The Vanguards toured a few areas where they’d be expected to propose improvements: East Fourth Street; City Plaza, across from City Hall; and “The Lids,” as Next City had nicknamed the covered ReTRAC trenches downtown.

Thursday evening, May 7, they gathered at Cargo Concert Hall to compete in a “Big Idea Challenge.” They’d been divided into groups weeks earlier and asked to present some “tactical interventions”—projects large or small that would improve Reno, had worked elsewhere, and could be implemented for $10,000.

The Vanguards’ creative juices were stirred easily. “My group has already had two conference calls,” Baker Prindle had announced two weeks before the event began.

The Big Ideas ranged from simple to ambitious. Delgado’s group Googled “Reno Arch.” The search results showed a lot of selfies, so they decided to propose easy-to-make “selfie stations” around town. Delgado thought, “Why don’t we get some stencils and some paint, and paint those throughout ’The Lids?’” The idea was that people could take selfies and post them on social media to encourage tourism and lend the city a fun, friendly reputation.

Bullentini, a Renoite who studied sustainable architecture in New York, said her group came up with a plan to recast City Plaza as something of a localized Grand Central Station. “I really liked the idea of being a centralized transportation hub in downtown Reno,” she said. “We need it bad. Bus stations, pedicabs, a place to linger and to meet.” She also imagined a downtown grocery store there.

“Clearly none of this would be done for $10,000,” she admitted, “but we wanted to get the word out that having [City Plaza be] this open space is getting us nowhere.” She mentioned that her team had also come up with a mini-version of the plan, to simply paint lines on the road for taxis and pedicabs to line up to, and to start with a farmers market to gain traction for the idea of a transport and retail hub.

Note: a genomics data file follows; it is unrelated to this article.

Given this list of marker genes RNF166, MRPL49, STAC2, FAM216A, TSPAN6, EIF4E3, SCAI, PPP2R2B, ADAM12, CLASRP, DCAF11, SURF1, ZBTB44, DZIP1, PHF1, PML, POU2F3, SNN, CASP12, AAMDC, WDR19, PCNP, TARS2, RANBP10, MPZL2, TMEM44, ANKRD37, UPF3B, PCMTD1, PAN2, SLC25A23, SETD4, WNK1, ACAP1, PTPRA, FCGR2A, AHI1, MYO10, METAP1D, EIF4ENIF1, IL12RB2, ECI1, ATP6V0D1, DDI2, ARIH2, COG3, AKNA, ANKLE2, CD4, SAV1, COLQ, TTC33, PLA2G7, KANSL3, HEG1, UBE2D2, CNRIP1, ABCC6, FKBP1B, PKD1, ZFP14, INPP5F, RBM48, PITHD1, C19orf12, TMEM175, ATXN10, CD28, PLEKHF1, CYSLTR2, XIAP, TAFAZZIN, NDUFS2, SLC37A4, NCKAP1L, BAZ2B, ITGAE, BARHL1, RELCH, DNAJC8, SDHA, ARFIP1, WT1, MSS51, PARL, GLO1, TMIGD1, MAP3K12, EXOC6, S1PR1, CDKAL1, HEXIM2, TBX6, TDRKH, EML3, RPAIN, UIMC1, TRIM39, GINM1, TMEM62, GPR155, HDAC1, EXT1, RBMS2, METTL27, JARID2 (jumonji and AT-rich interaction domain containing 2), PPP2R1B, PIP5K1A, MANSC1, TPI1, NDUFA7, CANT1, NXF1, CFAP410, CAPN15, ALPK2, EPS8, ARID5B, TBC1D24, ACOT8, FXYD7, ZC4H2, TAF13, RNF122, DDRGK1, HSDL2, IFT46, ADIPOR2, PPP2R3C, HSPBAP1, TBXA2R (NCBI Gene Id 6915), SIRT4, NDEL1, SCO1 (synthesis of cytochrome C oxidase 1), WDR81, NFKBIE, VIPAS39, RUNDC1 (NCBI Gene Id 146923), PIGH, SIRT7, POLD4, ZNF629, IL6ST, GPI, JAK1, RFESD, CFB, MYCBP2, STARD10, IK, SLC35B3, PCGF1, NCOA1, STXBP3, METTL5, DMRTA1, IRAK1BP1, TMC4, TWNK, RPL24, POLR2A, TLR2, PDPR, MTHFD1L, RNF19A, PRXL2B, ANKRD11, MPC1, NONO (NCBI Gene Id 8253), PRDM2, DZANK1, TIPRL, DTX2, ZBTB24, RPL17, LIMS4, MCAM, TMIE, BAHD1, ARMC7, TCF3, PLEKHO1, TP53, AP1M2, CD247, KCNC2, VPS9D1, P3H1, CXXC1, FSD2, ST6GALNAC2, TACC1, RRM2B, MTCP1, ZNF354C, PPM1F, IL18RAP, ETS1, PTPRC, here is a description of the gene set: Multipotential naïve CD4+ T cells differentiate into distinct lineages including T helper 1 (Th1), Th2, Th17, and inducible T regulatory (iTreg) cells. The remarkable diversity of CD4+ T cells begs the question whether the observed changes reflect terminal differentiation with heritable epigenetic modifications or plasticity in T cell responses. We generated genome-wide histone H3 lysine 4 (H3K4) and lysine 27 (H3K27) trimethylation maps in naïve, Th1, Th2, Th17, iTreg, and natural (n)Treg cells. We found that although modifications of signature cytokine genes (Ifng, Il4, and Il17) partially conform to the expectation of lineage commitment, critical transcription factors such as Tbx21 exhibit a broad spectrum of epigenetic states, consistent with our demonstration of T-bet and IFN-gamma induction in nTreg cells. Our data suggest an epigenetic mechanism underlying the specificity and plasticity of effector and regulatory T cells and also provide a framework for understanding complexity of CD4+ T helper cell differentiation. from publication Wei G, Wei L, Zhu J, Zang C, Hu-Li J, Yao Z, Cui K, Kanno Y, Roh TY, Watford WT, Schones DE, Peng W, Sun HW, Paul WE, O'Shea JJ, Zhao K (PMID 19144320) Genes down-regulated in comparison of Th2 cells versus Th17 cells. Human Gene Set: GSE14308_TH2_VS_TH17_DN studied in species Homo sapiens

That kind of thinking outside the challenge’s initial parameters sat just fine with the other Vanguards. The conference had an age requirement: under 40. While at least one person balked at the idea of an old folks/young folks division, the Vanguards’ collaborative working methods, unbound creativity and scalable projects had a definite Millennial flavor.

Delgado noted he’s sat on a lot of boards comprised of people over 40. He said, “With a lot of boards, it’s like, ’Here’s my idea; get it done.’ With Vanguards, there’s more community input.” He believes the process of gathering ideas, while lengthy, often leads to “vested buy-in,” which he said he values.

One team, which had no Renoites, proposed augmenting efforts for a connecting corridor along Fourth Street between Sparks and Reno. Part of the idea was to have decorative flames shooting from no-longer-used telephone poles.

This idea—not-entirely refined, not 100 percent confirmed as being feasible, and not under-budget—also went over fine. That one won the contest. Details are yet to be hashed out on how, when and if it’s going to be implemented.

One of the most important ideas behind the Big Idea Challenge was to start conversations and get people from different disciplines talking about solutions to urban problems. While Hand’s rooftop garden planting was conceived and completed within a few days, many projects that’ll likely result from the conference, officially or unofficially, have just begun.

Several Vanguards have reported that they’re excited to keep in touch with new contacts all over North America. Bullentini said, “We all stayed connected on every level that you can.” She’s now coordinating with an architect in New Jersey and a designer in New Orleans.

As for the selfie station, Oscar Delgado’s already taken it up with the City Council, and he’s optimistic it may well happen.